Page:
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SCCF Documents Decrease in Salinity Due to Lake O Discharges

March 19, 2024
chiquita lock

Researchers from SCCF’s Marine Laboratory collected samples surrounding the Chiquita Lock on Feb. 28 as part of an ongoing monthly survey monitoring the quality of the water coming from Cape Coral’s canal system.

The sampling was done 11 days after the U.S. Army Corps of Engineers started making damaging releases to the Caloosahatchee River from Lake Okeechobee.

“We noticed there was already an effect on the lower estuary where the Chiquita Lock is located,” said Research Associate Leah Reidenbach. “The salinity was significantly lower than it had been during the previous four months of sampling which is unusual during the dry season.”

Researchers also observed that the salinity in the river was lower than in the canals.

“Usually, the canals are a freshwater source to the lower estuary, as the water mainly comes from runoff whereas the Caloosahatchee estuary experiences tidal inflows of saltwater,” said Reidenbach.

SCCF has been monitoring the damaging releases from Lake Okeechobee, which began on Feb. 17.

“In addition to impacting seagrass growth and oyster spawning, the release of nutrient-rich freshwater fuels potential harmful algal blooms,” she added.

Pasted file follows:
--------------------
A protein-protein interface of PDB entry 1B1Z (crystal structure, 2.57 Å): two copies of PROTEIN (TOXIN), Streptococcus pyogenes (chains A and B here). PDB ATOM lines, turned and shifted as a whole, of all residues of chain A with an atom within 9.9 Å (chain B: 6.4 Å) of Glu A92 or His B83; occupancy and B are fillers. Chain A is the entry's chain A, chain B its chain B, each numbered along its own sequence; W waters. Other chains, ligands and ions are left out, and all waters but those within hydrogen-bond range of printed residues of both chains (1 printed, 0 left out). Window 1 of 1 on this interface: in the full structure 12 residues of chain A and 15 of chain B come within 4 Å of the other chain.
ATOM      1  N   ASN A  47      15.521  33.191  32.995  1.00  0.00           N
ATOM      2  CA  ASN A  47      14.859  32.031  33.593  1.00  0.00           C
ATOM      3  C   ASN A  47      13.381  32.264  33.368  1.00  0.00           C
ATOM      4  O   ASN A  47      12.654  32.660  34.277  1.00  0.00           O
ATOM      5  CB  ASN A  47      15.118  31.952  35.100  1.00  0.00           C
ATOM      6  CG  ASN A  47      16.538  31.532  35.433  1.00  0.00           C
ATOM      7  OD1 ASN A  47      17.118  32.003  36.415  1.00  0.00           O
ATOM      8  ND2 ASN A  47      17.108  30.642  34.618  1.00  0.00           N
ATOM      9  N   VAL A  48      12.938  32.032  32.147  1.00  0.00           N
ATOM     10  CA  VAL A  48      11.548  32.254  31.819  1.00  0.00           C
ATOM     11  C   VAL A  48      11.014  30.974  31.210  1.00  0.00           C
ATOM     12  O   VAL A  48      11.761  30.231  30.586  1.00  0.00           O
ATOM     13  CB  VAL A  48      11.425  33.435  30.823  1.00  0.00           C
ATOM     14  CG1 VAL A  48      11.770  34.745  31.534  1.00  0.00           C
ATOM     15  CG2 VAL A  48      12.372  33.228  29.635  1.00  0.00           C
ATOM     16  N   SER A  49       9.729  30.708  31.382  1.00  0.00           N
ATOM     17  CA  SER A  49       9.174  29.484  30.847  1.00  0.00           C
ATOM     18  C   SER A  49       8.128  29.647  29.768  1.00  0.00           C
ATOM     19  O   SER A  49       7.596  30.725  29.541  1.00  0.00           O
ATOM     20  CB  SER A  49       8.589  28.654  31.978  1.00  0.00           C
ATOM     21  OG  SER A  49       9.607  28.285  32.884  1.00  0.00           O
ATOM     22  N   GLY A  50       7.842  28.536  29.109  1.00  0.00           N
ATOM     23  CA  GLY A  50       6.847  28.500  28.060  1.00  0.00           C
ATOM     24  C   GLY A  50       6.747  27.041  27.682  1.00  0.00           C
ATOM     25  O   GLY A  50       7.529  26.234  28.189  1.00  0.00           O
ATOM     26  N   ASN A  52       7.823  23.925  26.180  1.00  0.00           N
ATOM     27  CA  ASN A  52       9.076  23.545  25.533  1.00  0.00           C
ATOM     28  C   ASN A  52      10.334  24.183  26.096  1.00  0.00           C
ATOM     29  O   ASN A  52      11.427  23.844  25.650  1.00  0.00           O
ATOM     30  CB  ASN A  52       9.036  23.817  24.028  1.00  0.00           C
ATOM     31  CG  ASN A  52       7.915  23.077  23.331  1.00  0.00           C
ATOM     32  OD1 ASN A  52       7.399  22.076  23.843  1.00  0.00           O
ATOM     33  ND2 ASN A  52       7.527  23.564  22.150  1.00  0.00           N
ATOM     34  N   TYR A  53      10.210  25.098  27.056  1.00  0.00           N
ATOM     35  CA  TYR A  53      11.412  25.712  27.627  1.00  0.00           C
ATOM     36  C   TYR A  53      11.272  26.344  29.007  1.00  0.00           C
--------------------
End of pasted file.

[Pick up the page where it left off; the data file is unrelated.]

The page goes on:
When researchers from the Marine Laboratory sampled the lower estuary on Feb. 28, it showed that the releases from the Lake are dramatically changing the salinity regime of the lower river and the Caloosahatchee Estuary.

Aside from collecting water samples, the Marine Lab also does remote monitoring with real-time data from its RECON (River, Estuary, and Coastal Observing Network).

RECON data helps the lab understand the magnitude and severity of lake-lowering discharge events. Parameters like salinity are used to evaluate stress to species like seagrass and oysters.

“So far, dissolved oxygen levels have been normal and not dipping to lethal values for living creatures,” said Reidenbach.

RECON also provides data on the amount of microscopic algae in the system throughout the freshwater and estuary system from Moorehaven to the Gulf of Mexico. 

Researchers are also continuing monthly sampling of the Caloosahatchee and its tributaries to document and study harmful algal blooms (HABs). SCCF is working in partnership with the Center for Coastal Solutions at the University of Florida (Phlips Lab) and the Florida Department of Environmental Protection to see if tributaries such as Popash Creek, Orange River, Hancock Creek, and Whiskey Creek are facilitating conditions that are favorable to HABs.

With HABs blooming in the tributaries, excess nutrients from Lake Okeechobee could provide the fuel necessary to intensify the bloom throughout the estuary. 

Stay up to date with the impacts of these releases by subscribing to SCCF’s Weekly Water Conditions Tracker and Caloosahatchee Conditions Reports.

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